When there are errors within an AMP page, the extension’s icon shows in a red color and displays the number of errors encountered.

Green AMP icon indicating valid AMP document.

When there are no errors within an AMP page, the icon shows in a green color and displays the number of warnings, if any exist.

Blue AMP icon indicating AMP HTML variant if clicked.

When the page isn’t AMP but the page indicates that an AMP version is available, the icon shows in a blue color with a link icon, and clicking on the extension will redirect the browser to the AMP version.

Using the extensions means you can see what errors or warnings the page has by clicking on the extension icon. Every issue will list the source line, source column, and a message indicating what is wrong. When a more detailed description of the issue exists, a “Learn more” link will take you to the relevant page on ampproject.org.

3. AMP Web Validator

The AMP Web Validator, available at validator.ampproject.org, provides a simple web UI to test the validity of your AMP pages.

To use the tool, you enter an AMP URL, or copy/paste your source code, and the web validator displays error messages between the lines. You can make edits directly in the web validator which will trigger revalidation, letting you know if your proposed tweaks will fix the problem.

What’s your favourite way to check the status of your AMP Pages? Share your feedback in the comments below or on our Google Webmasters Google+ page. Or as usual, if you have any questions or need help, feel free to post in our Webmasters Help Forum.



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8 tips to AMPlify your clients


Here is our list of the top 8 things to consider when helping your clients AMPlify their websites (and staying ahead of their curiosity!) after our announcement to expand support for Accelerated Mobile Pages.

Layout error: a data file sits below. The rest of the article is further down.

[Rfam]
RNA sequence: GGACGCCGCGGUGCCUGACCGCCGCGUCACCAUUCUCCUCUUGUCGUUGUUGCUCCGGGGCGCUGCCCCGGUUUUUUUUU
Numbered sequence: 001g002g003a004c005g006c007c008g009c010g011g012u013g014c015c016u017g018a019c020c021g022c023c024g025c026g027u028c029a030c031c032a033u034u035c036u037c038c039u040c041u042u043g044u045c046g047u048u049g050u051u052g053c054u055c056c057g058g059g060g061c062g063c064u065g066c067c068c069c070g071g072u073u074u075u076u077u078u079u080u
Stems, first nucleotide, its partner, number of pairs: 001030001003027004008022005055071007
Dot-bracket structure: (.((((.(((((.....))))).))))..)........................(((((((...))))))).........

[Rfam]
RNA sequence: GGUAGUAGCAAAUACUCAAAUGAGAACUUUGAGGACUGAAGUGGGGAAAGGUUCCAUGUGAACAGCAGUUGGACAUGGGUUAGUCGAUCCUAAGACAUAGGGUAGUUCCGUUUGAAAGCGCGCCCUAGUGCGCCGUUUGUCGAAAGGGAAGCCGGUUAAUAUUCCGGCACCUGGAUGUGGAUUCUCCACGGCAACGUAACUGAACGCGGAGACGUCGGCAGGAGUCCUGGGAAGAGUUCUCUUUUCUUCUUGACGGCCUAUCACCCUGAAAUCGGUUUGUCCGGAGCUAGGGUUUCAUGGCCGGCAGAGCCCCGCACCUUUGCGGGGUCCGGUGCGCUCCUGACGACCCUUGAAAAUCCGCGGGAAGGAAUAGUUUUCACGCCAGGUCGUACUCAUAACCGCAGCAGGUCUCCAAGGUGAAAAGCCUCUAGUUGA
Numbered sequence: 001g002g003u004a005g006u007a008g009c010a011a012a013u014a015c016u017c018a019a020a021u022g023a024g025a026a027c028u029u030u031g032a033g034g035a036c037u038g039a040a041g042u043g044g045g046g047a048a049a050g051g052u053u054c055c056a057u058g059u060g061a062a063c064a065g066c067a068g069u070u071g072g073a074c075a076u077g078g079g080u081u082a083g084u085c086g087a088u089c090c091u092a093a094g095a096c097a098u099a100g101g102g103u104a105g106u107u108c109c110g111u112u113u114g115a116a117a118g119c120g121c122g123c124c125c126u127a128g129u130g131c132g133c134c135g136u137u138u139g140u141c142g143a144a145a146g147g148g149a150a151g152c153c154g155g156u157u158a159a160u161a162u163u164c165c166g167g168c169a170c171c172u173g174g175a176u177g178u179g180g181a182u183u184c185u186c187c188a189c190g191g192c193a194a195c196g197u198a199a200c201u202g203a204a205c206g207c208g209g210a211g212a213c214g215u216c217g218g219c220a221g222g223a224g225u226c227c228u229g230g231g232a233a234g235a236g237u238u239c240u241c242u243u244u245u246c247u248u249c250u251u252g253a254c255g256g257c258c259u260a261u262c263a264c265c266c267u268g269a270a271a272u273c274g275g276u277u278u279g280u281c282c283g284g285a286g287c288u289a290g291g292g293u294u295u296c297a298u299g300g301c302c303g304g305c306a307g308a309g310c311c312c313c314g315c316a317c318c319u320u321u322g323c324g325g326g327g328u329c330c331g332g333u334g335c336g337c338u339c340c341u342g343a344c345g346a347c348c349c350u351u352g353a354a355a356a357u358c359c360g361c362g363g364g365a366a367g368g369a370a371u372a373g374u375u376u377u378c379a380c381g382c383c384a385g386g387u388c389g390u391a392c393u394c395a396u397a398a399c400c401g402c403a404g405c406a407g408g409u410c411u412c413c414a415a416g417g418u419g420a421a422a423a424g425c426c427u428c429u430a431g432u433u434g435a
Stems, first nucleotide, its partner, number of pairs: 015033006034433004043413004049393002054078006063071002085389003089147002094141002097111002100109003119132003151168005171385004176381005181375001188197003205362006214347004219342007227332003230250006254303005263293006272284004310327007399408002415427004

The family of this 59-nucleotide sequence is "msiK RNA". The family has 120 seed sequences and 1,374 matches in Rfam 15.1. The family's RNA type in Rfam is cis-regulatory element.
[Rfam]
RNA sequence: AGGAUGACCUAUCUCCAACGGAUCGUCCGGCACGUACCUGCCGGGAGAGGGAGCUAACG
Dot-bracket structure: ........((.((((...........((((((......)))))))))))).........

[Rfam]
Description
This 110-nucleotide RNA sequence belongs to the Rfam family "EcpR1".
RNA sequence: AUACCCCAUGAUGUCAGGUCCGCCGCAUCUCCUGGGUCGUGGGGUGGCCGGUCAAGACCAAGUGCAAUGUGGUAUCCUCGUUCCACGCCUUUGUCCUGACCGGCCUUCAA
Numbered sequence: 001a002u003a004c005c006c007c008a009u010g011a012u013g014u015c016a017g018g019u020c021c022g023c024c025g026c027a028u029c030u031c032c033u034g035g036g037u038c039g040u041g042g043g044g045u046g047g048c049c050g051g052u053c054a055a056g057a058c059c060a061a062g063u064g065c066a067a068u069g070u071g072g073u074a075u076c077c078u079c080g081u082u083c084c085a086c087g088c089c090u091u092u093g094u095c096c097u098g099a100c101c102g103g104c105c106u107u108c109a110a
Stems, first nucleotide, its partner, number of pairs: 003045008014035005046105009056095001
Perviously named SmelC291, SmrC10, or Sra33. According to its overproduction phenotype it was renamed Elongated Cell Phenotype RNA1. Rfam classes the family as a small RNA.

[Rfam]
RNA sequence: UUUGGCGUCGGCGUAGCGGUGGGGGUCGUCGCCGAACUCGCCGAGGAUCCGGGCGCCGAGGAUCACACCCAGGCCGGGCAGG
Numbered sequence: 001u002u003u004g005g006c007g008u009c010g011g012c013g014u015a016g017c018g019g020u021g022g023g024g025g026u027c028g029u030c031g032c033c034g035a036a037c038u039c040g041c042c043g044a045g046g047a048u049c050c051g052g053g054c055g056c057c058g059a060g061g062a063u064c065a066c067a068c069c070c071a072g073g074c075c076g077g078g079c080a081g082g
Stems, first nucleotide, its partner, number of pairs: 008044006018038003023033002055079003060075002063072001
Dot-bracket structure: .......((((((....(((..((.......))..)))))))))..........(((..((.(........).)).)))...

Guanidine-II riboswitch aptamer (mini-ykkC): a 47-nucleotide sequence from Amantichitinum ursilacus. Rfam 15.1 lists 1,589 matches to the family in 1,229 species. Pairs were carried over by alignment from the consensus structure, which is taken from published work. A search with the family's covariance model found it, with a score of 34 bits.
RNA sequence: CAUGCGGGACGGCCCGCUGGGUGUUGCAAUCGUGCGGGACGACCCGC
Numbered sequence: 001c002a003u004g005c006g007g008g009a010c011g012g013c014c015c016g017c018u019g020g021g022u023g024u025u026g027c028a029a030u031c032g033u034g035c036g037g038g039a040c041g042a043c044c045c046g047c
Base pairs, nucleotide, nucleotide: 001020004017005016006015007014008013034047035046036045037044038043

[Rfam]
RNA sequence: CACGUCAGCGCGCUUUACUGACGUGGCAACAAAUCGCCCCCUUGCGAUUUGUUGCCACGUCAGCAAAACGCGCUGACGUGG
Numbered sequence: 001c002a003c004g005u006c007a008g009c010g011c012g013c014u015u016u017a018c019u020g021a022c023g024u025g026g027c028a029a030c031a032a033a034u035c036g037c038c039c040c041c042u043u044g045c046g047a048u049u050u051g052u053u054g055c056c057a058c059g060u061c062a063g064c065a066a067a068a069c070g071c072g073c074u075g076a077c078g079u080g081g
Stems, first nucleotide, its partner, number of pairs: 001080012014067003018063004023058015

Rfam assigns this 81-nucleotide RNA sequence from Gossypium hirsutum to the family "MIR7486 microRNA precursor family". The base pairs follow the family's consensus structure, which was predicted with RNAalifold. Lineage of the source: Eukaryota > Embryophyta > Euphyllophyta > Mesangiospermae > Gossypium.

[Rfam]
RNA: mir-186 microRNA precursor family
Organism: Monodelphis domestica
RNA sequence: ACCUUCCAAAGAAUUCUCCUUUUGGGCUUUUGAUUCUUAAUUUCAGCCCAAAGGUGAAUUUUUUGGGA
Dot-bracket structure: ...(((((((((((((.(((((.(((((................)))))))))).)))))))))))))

1. Getting started can be simple

If a site uses a popular Content Management System (CMS), getting AMP pages up and running is as straightforward as installing a plug-in. Sites that use custom HTML or that are built from scratch will require additional development resources.

  1. Not all types of sites are suitable

AMP is great for all types of static web content such as news, recipes, movie listings, product pages, reviews, videos, blogs and more. AMP is less useful for single-page apps that are heavy on dynamic or interactive features, such as route mapping, email or social networks.

  1. You don’t have to #AMPlify the whole site

Add AMP to a client’s existing site progressively by starting with simple, static content pages like articles, products, or blog posts. These are the “leaf” pages that users access through platforms and search results, and could be simple changes that also bring the benefits of AMP to the website. This approach allows you to keep the homepage and other “browser” pages that might require advanced, non-AMP dynamic functionality.

If you’re creating a new, content-heavy website from scratch, consider building the whole site with AMP from the start. To begin with, check out the getting started guidelines.

  1. The AMP Project is open source and still evolving

If a site’s use case is not supported in the AMP format yet, consider filing a feature request on GitHub, or you could even design a component yourself.

  1. AMP pages might need to meet additional requirements to show up in certain places

In order to appear in Google’s search results, AMP pages need only be valid AMP HTML. Some products integrating AMP might have further requirements than the AMP validation. For example, you’ll need to mark up your AMP pages as Article markup with Structured Data to make them eligible for the Google Top Stories section.

  1. There is no ranking change on Search

Whether a page or site has valid and eligible AMP pages has no bearing on the site’s ranking on the Search results page. The difference is that web results that have AMP versions will be labeled with an

icon.

  1. AMP on Google is expanding globally

AMP search results on Google will be rolling out worldwide when it launches in the coming weeks. The Top Stories carousel which shows newsy and fresh AMP content is already available in a number of countries and languages.

  1. Help is on hand

There’s a whole host of useful resources that will help if you have any questions:

Webmasters Help Forum: Ask questions about AMP and Google’s implementation of AMP
Stack Overflow: Ask technical questions about AMP
GitHub: Submit a feature request or contribute

What are your top tips to #AMPlify pages? Let us know in the comments below or on our Google Webmasters Google+ page. Or as usual, if you have any questions or need help, feel free to post in our Webmasters Help Forum.




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Penguin is now part of our core algorithm